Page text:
The school year has begun! We have had two day of classes thus far and this week is our first full week (well, after Labor Day). It is always an exciting time to begin a new school year. Students are eager to get started, faculty are excited to educate a new crop of students and staff are just glad to have students back on campus. Semesters are generally 16 weeks long and those 16 weeks seem to go by very fast. Semesters are much more of a sprint than a marathon as faculty try to stuff knowledge and skills into the brains of our students.
Au Bon Pain restaurant has opened in the lower level of Frontier Hall (our newest residence hall). Au Bon Pain is a national franchise and this is the first location in Wisconsin. Students can use their food plans (Dining Dollars or Carroll Cash) to buy food at this restaurant. Au Bon Pain is also open to the public. The restaurant is consistently named as a healthy – and delicious – place to eat.
August 29, 2011
It is now official: Fall is upon us. On Friday we moved more than 700 new freshmen into campus housing. It is an exciting day for the campus as faculty and staff gather at the various residence halls to assist (with the help of Carroll athletes) freshmen and their parents with the move in.
This year I was stationed at the Bergstroms, where approximately 450 freshmen were scheduled to live. Needless to say we were very busy unloading cars, looking like a column of ants marching up to the students' rooms with all of their college belongings. It is hard work, but also very enjoyable and satisfying work. Our student athletes are a great help. At the Bergstroms we had the football team. One football player carried 15 refrigerators all by himself (now that is a workout).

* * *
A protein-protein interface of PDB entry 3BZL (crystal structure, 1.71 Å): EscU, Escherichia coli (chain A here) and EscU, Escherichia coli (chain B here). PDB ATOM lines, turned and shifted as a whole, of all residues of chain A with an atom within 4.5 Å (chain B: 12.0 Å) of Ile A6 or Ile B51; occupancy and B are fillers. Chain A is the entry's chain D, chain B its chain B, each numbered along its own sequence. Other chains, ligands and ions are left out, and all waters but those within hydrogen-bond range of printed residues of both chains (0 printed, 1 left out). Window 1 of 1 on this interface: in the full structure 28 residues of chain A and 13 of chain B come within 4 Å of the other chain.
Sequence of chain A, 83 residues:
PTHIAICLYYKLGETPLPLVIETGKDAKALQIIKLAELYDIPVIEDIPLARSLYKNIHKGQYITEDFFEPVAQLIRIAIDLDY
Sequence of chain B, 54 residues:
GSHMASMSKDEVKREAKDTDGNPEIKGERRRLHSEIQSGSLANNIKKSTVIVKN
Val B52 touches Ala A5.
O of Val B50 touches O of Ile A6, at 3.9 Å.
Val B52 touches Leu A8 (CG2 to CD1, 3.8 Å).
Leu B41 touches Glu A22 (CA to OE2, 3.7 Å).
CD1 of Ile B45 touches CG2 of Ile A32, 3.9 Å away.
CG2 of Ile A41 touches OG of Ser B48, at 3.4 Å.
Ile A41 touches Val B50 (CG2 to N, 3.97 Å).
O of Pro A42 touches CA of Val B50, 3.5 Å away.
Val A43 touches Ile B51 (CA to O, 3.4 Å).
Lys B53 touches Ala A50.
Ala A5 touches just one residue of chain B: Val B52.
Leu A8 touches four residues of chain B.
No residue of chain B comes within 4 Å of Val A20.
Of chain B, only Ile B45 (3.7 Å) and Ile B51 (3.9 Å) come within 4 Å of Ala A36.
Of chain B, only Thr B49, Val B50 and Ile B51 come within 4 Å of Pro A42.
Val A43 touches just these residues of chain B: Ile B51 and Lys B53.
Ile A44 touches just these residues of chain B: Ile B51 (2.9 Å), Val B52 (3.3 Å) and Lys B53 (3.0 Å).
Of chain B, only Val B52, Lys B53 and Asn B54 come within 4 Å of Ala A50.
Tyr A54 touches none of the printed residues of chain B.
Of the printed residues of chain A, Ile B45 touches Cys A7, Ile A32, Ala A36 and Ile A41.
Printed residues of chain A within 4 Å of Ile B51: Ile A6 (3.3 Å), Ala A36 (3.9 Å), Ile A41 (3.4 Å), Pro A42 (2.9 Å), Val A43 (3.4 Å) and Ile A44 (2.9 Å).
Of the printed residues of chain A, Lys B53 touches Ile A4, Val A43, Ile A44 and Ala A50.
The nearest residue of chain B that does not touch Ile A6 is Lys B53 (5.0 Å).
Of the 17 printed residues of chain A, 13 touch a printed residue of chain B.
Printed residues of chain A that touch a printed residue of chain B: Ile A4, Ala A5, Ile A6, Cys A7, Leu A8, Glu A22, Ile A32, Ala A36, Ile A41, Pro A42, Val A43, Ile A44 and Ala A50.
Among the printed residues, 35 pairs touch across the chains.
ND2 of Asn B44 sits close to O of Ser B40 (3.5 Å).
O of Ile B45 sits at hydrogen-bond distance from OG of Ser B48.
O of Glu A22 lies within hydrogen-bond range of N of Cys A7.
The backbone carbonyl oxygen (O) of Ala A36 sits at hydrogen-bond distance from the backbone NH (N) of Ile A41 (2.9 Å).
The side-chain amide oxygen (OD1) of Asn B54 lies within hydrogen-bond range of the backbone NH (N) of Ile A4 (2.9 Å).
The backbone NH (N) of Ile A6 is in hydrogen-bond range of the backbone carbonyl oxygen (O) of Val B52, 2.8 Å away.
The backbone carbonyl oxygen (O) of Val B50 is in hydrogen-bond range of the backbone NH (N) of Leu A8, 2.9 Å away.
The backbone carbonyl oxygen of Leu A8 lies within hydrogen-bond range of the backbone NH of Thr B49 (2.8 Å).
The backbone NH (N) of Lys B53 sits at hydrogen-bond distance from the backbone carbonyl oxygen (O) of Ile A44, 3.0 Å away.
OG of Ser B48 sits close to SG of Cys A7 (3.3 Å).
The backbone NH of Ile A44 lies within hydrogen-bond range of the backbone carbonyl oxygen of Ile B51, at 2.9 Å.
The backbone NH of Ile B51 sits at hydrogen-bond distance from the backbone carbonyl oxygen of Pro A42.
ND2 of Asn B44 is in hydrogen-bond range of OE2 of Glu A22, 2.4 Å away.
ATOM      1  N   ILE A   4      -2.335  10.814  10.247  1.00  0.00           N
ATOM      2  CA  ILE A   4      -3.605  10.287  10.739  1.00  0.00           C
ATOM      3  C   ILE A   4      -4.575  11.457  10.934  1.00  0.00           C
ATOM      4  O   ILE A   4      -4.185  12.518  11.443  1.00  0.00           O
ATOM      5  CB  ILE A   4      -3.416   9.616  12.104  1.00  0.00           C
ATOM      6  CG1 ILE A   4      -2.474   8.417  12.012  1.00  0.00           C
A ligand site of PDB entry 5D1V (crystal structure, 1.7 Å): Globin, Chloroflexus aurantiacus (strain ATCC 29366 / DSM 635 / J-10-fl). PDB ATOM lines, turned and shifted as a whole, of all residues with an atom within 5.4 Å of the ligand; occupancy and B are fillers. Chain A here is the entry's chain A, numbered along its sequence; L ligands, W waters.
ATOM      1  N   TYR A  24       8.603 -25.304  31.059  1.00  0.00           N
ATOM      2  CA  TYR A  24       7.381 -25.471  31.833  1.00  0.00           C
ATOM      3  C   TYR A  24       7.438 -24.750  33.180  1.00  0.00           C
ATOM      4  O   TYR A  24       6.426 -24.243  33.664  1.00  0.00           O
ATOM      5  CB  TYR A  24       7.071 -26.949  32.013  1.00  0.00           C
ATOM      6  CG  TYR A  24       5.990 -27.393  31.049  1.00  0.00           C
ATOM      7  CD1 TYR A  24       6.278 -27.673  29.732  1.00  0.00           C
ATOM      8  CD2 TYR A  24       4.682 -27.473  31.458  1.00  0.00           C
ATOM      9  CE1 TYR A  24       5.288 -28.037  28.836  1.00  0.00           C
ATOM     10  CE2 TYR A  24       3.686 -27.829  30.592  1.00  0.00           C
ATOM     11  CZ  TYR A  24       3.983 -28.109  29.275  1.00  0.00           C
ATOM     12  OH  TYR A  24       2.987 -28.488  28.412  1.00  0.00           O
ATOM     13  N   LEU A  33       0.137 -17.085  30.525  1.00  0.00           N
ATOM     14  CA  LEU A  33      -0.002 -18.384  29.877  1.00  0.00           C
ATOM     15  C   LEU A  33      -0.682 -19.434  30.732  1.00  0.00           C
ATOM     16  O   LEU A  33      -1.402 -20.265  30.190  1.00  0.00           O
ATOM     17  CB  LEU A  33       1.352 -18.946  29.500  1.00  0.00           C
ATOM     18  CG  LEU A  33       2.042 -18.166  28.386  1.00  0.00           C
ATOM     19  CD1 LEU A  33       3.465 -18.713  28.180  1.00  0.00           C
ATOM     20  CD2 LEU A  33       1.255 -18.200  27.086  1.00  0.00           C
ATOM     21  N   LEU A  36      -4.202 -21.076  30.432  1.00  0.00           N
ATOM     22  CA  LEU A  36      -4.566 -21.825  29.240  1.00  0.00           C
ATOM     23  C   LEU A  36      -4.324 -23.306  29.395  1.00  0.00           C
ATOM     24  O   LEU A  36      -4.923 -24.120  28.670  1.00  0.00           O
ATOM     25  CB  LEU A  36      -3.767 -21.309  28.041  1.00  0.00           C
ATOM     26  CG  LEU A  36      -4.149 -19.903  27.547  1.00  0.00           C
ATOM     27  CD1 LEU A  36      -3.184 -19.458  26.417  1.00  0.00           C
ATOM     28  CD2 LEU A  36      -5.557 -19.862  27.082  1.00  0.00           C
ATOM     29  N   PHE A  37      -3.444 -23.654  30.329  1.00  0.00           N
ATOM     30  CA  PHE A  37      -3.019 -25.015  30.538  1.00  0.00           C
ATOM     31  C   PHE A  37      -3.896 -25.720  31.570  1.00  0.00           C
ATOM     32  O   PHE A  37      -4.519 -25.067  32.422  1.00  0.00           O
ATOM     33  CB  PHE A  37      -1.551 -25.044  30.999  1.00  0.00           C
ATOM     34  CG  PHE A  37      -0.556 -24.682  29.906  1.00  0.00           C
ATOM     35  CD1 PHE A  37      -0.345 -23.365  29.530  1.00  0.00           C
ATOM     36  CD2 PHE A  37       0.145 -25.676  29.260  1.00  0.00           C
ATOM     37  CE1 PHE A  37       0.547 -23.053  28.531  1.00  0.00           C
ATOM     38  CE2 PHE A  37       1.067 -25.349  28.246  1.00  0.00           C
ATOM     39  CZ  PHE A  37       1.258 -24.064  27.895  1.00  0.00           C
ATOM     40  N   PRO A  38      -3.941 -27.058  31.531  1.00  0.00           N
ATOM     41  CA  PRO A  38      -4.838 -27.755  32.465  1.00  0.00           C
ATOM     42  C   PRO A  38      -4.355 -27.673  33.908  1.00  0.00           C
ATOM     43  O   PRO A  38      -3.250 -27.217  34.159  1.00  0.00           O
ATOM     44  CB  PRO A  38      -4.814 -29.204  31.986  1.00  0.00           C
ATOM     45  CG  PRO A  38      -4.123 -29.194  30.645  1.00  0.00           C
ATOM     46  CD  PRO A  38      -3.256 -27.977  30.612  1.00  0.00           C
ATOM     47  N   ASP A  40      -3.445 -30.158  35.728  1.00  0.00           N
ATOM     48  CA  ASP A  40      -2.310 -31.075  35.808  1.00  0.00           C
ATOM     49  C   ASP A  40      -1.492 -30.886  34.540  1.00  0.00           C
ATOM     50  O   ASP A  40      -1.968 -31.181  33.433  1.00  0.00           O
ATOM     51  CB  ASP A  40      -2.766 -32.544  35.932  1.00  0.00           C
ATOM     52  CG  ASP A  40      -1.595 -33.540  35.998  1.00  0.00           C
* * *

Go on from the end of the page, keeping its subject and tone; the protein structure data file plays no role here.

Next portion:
I am always amazed at what some students bring to college. One young man brought four cases of Easy Mac and eight cases of water. I guess he is figuring on eating in his room a lot or inviting his entire floor to an Easy Mac dinner with water. We also moved someone in with four bowling balls; I have a feeling he is a really good bowler. One student brought a couch for his room, but there were several problems. First, he lived on the fifth floor and four football players labored to get the couch up the stairs. When they got up there, it was discovered the couch would not fit to well in the room. Down the players went carrying the couch. Amazingly, they did not complain once.
After working four hours carrying stuff to rooms, the football players then had practice. I hope Coach went easy on them because they had a good workout moving freshmen into their rooms.